Scars from derecho still visible across Iowa one year later
It’s been one year since a devastating wind event tore through the middle of Iowa, and the state’s secretary of agriculture says signs of the derecho are still visible on many farms.
The scope of last year’s storm is estimated to be about 150 miles long and 30 miles wide stretching from Carrol County in western Iowa to Clinton County in far eastern Iowa
Mike Naig tells Brownfield if you know what to look for, you can still see damage to farms and communities.
“Homes that still need repaired, buildings that are still awaiting repair, or bins that still need to be fixed. And some of that is just the ability to get a contractor or get the materials you need.”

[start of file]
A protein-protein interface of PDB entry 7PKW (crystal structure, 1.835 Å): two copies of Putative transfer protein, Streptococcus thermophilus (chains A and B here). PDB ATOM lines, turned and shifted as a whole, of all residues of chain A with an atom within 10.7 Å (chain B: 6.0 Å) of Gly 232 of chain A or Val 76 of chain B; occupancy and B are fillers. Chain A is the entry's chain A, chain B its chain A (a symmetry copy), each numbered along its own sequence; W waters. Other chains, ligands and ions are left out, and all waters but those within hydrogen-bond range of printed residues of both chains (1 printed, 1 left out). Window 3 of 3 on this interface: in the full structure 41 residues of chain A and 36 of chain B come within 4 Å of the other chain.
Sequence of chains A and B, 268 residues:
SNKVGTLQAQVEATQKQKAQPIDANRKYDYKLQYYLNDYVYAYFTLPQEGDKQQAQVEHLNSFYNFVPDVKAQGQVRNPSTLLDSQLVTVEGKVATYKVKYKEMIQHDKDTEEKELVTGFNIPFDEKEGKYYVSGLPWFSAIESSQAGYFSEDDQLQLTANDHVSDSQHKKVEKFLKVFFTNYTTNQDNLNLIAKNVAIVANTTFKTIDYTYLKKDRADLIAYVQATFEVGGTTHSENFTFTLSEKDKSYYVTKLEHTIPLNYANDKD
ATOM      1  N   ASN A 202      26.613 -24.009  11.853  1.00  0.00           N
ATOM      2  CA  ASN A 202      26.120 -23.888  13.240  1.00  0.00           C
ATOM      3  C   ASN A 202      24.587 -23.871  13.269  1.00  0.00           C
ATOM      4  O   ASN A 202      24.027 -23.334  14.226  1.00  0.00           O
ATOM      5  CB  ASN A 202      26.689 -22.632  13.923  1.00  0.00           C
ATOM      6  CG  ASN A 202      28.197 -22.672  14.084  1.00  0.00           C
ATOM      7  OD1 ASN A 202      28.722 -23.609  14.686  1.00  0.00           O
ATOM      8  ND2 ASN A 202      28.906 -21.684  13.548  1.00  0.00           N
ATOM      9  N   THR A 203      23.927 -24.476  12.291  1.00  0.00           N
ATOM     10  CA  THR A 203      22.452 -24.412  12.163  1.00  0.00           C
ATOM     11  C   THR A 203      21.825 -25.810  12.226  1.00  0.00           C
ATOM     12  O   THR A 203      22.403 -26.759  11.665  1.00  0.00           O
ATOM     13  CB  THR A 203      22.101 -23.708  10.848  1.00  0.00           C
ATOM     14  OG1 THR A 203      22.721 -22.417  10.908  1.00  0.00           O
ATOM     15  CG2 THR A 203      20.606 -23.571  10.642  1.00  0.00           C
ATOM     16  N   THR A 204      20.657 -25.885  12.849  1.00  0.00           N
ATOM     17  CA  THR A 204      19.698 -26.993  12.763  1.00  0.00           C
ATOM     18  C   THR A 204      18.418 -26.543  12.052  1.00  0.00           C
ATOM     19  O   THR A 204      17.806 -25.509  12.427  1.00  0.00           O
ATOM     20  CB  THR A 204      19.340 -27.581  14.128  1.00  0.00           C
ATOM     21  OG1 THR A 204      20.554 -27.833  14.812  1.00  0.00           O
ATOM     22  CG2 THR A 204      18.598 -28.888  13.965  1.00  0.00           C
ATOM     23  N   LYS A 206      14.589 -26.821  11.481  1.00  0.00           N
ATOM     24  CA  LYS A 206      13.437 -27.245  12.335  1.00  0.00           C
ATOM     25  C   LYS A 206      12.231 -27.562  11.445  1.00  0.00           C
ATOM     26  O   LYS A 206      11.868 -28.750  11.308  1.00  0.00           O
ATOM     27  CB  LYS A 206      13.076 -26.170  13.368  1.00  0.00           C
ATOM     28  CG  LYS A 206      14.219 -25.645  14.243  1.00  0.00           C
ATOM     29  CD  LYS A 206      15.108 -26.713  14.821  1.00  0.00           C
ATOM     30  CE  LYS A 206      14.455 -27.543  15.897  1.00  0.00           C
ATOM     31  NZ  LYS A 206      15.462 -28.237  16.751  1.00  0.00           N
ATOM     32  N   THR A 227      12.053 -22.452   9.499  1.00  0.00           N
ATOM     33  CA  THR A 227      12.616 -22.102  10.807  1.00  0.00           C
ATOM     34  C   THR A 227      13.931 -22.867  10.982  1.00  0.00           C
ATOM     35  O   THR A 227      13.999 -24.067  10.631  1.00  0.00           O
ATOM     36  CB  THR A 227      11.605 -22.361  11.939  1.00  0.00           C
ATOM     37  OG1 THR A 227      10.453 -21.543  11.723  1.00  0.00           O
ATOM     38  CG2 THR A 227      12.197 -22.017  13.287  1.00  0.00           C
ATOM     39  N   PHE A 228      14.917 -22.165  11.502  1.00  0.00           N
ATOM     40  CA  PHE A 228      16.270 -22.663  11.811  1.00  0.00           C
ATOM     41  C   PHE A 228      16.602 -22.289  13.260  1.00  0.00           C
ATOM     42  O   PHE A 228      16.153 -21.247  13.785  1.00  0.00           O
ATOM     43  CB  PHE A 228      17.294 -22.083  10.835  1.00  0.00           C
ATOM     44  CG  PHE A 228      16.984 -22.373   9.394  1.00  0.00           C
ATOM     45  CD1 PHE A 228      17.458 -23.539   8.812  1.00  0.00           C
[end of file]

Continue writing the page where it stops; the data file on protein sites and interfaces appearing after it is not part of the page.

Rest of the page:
Iowa U.S. Senator Chuck Grassley says there’s a family who farms near Cedar Rapids still waiting to begin repairs.
“They’re having arguments with the insurance companies I guess before they do anything. So the windstorm goes through in one day, but these disasters for families are long-lasting.”
Grassley says it’s believed the 2020 derecho was the most-costly inland weather disaster in U.S. history, and he recently secured funding for those impacted in the Senate Ag Appropriations Bill.